In Venice, the plague was a scourge that lasted until the end of the 18th century. The Venetian Government adopted ingenious remedies and social policies that were, at that time, cutting-edge; nevertheless, victims numbered in the hundreds of thousands. What might be visited by a curious tourist today in Venice that is connected to the plague?
Professor Giuseppe Jona: a remarkable example of a Venetian citizen during a dark period in the 20th century
Professor Giuseppe Jona was a remarkable Venetian citizen in a dark period. After having graduated in Medicine at the University of Padua, he worked as a physician at the Venetian hospital, he taught Pathological Anatomy in Padua, he became a Chief Physician in Anatomy and Medicine in Venice, he was President of the Ateneo Veneto and in 1940 President of the Jewish community.
The Venetian language is an important part of the identity of Venice and of its cultural heritage.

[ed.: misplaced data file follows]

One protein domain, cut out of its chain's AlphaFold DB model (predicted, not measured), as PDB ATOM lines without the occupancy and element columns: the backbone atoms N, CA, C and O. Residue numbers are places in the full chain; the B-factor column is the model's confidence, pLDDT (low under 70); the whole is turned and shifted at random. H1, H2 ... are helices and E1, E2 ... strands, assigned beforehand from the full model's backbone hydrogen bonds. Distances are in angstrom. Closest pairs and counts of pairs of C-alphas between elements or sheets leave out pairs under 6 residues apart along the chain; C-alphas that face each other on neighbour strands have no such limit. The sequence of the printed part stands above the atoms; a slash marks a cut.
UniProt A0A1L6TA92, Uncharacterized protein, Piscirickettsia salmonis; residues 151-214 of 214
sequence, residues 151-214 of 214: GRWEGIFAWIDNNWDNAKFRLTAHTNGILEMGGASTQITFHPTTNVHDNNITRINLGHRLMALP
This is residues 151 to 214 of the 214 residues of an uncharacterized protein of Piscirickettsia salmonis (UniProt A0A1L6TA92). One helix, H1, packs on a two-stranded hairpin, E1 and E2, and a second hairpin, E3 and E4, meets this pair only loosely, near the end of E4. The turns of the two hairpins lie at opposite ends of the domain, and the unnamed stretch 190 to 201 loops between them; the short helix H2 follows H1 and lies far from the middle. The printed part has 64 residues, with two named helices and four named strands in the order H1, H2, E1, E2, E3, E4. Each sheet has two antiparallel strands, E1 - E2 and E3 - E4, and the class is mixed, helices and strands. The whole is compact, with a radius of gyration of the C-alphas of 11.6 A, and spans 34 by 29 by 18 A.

It’s been spoken for hundreds of years in everyday life and it boasts a literary tradition of its own.
During the 19th Century American and English collectors fell in love with Venice and decided to live in their palaces along the Grand Canal. Many of these visitors started a collection of Venetian art pieces and handicraft objects like glasses, velvet and damask, but also paintings of important old Venetian masters.
The Compagnie della Calza, their history and customs will take us on a tour of Venice, to the heart of the ever-intriguing Carnival with its endless curiosities. Through the Compagnie’s stories, we will also uncover the flavours of many other Venetian festivities, some long-gone but some still very much alive today.
Walking into a mask shop in Venice means being transported into a magical world: discover with us the history and secrets of Venetian masks!